Fiction Fills Gap in Schools’ Critical Thinking Lessons - Author Russ Wallace Uses Historical Fiction Aimed at Tweens to Stimulate Strategic Thinking.
While researching for his historical fiction book, Zenobia: Birth of a Legend, Arizona author, Russ Wallace, discovered that some youths of ancient Europe and Western Asia may have had a more strategic and well-rounded education than modern teens.
November 22, 2011 (FPRC) -- Throughout the centuries, storytelling and fiction have been popular classroom discussions to present real life situations and problems, and examine resolutions. Instructors encouraged students’ dialogue of options and kindled critical thinking.
However, Wallace believes the twentieth century’s speedier lifestyles and educational changes in today’s classrooms have resulted in rigid and formulaic sessions. Wallace’s theory seems to bear out in his conversations with today’s educators.
Laurie A. Gray (JD), former high school teacher and founder of Socratic Parenting LLC, agrees, “Critical thinking skills, philosophy and reason are difficult to quantify and value, therefore we can’t assess them properly, so we don’t teach them.” Without it, says Wallace, the expanded flow of thought considered necessary to promote great thinking or even significant survival and success skills, is stifled.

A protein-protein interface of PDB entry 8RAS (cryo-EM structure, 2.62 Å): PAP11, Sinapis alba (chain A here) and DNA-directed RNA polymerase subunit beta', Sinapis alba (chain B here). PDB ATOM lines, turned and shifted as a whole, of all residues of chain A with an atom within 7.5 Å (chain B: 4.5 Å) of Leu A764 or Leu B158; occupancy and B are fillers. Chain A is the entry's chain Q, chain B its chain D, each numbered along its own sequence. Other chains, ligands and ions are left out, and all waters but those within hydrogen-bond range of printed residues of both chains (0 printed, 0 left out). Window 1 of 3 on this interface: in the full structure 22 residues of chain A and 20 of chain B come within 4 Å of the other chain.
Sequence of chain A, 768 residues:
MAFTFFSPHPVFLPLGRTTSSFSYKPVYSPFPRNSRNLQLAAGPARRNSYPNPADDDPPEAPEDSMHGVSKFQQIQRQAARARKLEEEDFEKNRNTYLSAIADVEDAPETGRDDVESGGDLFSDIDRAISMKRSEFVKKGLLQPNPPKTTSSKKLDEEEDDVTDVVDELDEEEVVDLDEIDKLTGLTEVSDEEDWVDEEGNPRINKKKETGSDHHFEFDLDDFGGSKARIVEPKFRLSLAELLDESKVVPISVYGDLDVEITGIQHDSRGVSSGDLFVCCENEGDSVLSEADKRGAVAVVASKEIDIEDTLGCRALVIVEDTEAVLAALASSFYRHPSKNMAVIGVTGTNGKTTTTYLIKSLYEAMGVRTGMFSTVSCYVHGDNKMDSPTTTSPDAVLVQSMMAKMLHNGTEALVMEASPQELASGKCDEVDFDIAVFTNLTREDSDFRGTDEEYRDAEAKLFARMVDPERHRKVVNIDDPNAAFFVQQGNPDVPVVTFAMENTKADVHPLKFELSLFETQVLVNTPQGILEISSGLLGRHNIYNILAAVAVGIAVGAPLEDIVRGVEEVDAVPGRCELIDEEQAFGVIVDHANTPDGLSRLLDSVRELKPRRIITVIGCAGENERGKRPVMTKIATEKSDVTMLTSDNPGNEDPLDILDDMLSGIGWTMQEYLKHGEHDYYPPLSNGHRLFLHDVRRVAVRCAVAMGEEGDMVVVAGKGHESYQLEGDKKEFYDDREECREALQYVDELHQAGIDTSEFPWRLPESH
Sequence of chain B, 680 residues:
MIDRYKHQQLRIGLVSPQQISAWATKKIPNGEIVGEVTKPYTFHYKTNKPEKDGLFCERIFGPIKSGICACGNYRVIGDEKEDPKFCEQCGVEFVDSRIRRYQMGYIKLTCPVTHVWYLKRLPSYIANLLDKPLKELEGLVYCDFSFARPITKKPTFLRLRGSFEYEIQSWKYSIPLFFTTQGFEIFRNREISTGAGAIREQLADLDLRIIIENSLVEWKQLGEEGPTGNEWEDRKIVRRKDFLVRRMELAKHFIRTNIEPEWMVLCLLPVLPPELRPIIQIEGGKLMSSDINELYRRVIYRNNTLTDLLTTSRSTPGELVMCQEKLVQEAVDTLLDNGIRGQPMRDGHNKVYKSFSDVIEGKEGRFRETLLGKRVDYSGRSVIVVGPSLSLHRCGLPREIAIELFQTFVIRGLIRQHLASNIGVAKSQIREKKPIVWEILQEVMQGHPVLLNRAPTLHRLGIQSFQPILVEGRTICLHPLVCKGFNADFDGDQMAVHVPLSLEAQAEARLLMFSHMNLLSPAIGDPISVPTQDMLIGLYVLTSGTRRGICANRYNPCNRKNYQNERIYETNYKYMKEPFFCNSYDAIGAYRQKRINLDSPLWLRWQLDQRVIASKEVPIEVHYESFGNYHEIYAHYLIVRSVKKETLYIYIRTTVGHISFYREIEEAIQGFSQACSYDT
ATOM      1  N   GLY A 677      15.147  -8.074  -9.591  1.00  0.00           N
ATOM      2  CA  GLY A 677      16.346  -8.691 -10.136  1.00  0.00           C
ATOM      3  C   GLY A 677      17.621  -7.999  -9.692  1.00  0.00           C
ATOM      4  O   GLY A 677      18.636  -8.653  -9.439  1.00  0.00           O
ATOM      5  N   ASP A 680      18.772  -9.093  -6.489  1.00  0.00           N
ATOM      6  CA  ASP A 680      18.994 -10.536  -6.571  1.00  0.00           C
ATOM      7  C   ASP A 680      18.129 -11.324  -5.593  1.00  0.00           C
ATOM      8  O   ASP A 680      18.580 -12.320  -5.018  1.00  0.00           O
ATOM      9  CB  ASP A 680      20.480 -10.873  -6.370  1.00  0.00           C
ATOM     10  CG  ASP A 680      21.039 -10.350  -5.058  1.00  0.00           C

Tutoring, once considered the last-chance help for remedial students and others missing credits, is seeing growth in the recessed economy, largely due to what is perceived as lacking in mainstream education. Part of that is crucial critical thinking skills. “Students are motivated to get scores on tests, not inspired to understand something from within,” says Adam Wes, CEO of Adam Wes Academics, who has seen an upsurge in his tutoring business.
Perhaps the difference lies with performance assessment, to which Wallace responds, “There is no evidence that the educators of Zenobia’s time were interested in grades to measure the learning of their pupils. The goal of the students themselves was to elevate their thinking abilities. Learning, including learning how to analyze, was its own reward.”
From Aristotle to Xenophanes early societies produced many great thinkers. "I cannot teach anybody anything. I can only make people think," is an oft-repeated Socrates maxim. But “’Critical thinking’ is not taught,” says Jennifer Little, Ph.D. and founder of Parents Teach Kids. “It is presumed to ‘happen’ as kids become adolescents.” However, it’s the chicken and the egg dilemma—how can critical thinking ‘happen’ for children if they’re not taught what it is and how to implement it?
Wallace plans critical thinking scenes in all books of the Zenobia series (Birth of a Legend is Book 1). He chronicles Zenobia’s rise to power, capturing her inquisitive nature in strategy-provoking and critical-thinking sessions aimed at the tween and young adult market; though the books have broader appeal.
Similar discussions for classroom use are offered by Russ Wallace to help today’s youth learn how to apply critical thinking to their lives. Zenobia: Birth of a Legend, Book 1, is available in hard cover and ebook format at Amazon; in most ebook formats at Smashwords, and in the hard cover edition at Geode Press, or through major bookstores.
For more information contact LinDee Rochelle of Author, Russ Wallace (http://www.geodepress.com)
education, zenobia, historical fiction
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